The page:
Monday, February 28, 2011

1902 Great Gale Memorial

I took some time at the 1902 Great Gale Memorial in the South End Cemetery last week and tried to imagine myself what that day must have been like.  On Sunday, 31 August 1902 there were 38 ships at anchor along the then North End Beach.  Rain and a south-easterly wind started to lash the bay and by midnight the storm turned into a hurricane.  By the end of the storm on 2 September 1902, 18 of the ships had been stranded on the beach, while the rest all had major damage.  The dead were buried in the South End Cemetery and thousands lined the route to the cemetery as the funeral processions went by with surviving ship-mates carrying the coffins of those that died during the storm.

During the storm four men from the town tried to take a rope out to a ship to try and help the sailors ashore.  More tragedy striked when their line broke and all four drowned.  Their names are also inscribed on the monument.

For more information and a account of the Great Gale, visit the Christiania Seilskuteklubben website and scroll to about halfway down the page. 

"Never before in its history has this port suffered under such overwhelming disaster as we record today. On Sunday morning some 38 craft rode at anchor under the leaden sky. Heavy rains had fallen and the wind gradually rose until, as the shadows of evening hid the shipping from view, a fresh gale was blowing in from the south-east, which, as the midnight hour was reached, had developed in to a hurricane. As the turmoil of wind and wave continued, so the toll of ships mounted, until 18 vessels were aground, with a raging sea adding a high toll of human lives.” - The Eastern Province Herald, 2 September 1902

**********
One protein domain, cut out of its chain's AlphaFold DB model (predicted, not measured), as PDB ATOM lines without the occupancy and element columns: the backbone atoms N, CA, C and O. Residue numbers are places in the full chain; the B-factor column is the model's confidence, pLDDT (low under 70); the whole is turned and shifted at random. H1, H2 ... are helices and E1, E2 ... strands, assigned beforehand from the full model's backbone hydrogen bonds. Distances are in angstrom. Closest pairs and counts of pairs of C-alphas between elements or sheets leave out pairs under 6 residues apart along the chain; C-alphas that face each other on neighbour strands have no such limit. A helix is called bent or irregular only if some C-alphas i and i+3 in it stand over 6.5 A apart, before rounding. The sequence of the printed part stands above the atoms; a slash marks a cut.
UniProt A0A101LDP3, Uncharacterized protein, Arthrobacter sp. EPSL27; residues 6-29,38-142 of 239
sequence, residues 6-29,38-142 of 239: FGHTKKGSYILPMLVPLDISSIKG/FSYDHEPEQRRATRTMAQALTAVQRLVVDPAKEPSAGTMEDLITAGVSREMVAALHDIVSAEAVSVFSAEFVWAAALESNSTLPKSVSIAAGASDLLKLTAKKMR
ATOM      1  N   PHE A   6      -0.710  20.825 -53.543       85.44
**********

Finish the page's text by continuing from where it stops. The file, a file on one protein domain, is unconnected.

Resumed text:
1. Very interesting this blog. I spent some time in a cemetary in Cradock and saw Harry Potter's grave, and some other interesting war epitaphs.

    The great gale, the history and the shipwrecks that lie on the north eastern side of the the harbour wall are of great interest to me. There was another earlier great gale - 1887 I think will check my records.

    The quality and content of your posts - well researched and informative. Love the Drakensberg series - Piet Retief.

    You may wish to seek out an expensive reference work "Frontiers" for Anglo/Boer War/ Xhosa War information.

  2. And we can't really blame climate change for that can we? Unless it all started 109 years ago! Interesting post. Must have been terrifying. When we were in Wellington, New Zealand we went to the Maritime Museum there and they had an interesting and moving short movie of a disaster when a ferry, the Waihin, was caught and wrecked in a similar situation with lots of lives lost.